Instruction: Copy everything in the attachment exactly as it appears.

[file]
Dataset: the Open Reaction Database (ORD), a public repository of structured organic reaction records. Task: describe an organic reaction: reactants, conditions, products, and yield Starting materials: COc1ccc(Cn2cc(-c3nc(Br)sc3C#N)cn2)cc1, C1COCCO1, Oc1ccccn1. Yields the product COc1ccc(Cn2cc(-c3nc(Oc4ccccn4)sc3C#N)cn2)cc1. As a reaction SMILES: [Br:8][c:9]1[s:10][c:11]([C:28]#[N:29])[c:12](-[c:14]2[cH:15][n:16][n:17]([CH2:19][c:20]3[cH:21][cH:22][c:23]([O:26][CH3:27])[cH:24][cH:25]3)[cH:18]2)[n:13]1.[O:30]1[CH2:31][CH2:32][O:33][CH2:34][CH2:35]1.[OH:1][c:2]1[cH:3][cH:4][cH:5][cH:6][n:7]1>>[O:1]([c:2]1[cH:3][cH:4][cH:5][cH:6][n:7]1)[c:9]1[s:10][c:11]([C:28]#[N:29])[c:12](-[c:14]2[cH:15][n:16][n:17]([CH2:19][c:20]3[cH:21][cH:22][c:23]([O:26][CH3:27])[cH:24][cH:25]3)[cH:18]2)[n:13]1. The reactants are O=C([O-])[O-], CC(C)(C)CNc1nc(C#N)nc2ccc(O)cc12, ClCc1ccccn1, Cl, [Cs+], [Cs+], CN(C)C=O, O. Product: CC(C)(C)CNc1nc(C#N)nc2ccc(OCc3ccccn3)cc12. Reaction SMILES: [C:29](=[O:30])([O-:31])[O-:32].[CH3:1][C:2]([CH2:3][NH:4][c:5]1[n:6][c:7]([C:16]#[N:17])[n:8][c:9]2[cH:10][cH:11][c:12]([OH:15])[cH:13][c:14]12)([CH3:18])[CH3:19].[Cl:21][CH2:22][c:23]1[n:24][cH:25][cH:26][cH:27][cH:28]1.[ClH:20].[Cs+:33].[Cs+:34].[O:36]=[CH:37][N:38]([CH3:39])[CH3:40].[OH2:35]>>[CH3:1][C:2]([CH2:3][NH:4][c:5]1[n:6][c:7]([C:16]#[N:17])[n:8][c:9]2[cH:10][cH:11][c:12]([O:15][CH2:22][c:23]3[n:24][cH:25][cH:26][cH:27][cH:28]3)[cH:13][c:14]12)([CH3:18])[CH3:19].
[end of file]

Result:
Dataset: the Open Reaction Database (ORD), a public repository of structured organic reaction records. Task: describe an organic reaction: reactants, conditions, products, and yield Starting materials: COc1ccc(Cn2cc(-c3nc(Br)sc3C#N)cn2)cc1, C1COCCO1, Oc1ccccn1. Yields the product COc1ccc(Cn2cc(-c3nc(Oc4ccccn4)sc3C#N)cn2)cc1. As a reaction SMILES: [Br:8][c:9]1[s:10][c:11]([C:28]#[N:29])[c:12](-[c:14]2[cH:15][n:16][n:17]([CH2:19][c:20]3[cH:21][cH:22][c:23]([O:26][CH3:27])[cH:24][cH:25]3)[cH:18]2)[n:13]1.[O:30]1[CH2:31][CH2:32][O:33][CH2:34][CH2:35]1.[OH:1][c:2]1[cH:3][cH:4][cH:5][cH:6][n:7]1>>[O:1]([c:2]1[cH:3][cH:4][cH:5][cH:6][n:7]1)[c:9]1[s:10][c:11]([C:28]#[N:29])[c:12](-[c:14]2[cH:15][n:16][n:17]([CH2:19][c:20]3[cH:21][cH:22][c:23]([O:26][CH3:27])[cH:24][cH:25]3)[cH:18]2)[n:13]1. The reactants are O=C([O-])[O-], CC(C)(C)CNc1nc(C#N)nc2ccc(O)cc12, ClCc1ccccn1, Cl, [Cs+], [Cs+], CN(C)C=O, O. Product: CC(C)(C)CNc1nc(C#N)nc2ccc(OCc3ccccn3)cc12. Reaction SMILES: [C:29](=[O:30])([O-:31])[O-:32].[CH3:1][C:2]([CH2:3][NH:4][c:5]1[n:6][c:7]([C:16]#[N:17])[n:8][c:9]2[cH:10][cH:11][c:12]([OH:15])[cH:13][c:14]12)([CH3:18])[CH3:19].[Cl:21][CH2:22][c:23]1[n:24][cH:25][cH:26][cH:27][cH:28]1.[ClH:20].[Cs+:33].[Cs+:34].[O:36]=[CH:37][N:38]([CH3:39])[CH3:40].[OH2:35]>>[CH3:1][C:2]([CH2:3][NH:4][c:5]1[n:6][c:7]([C:16]#[N:17])[n:8][c:9]2[cH:10][cH:11][c:12]([O:15][CH2:22][c:23]3[n:24][cH:25][cH:26][cH:27][cH:28]3)[cH:13][c:14]12)([CH3:18])[CH3:19].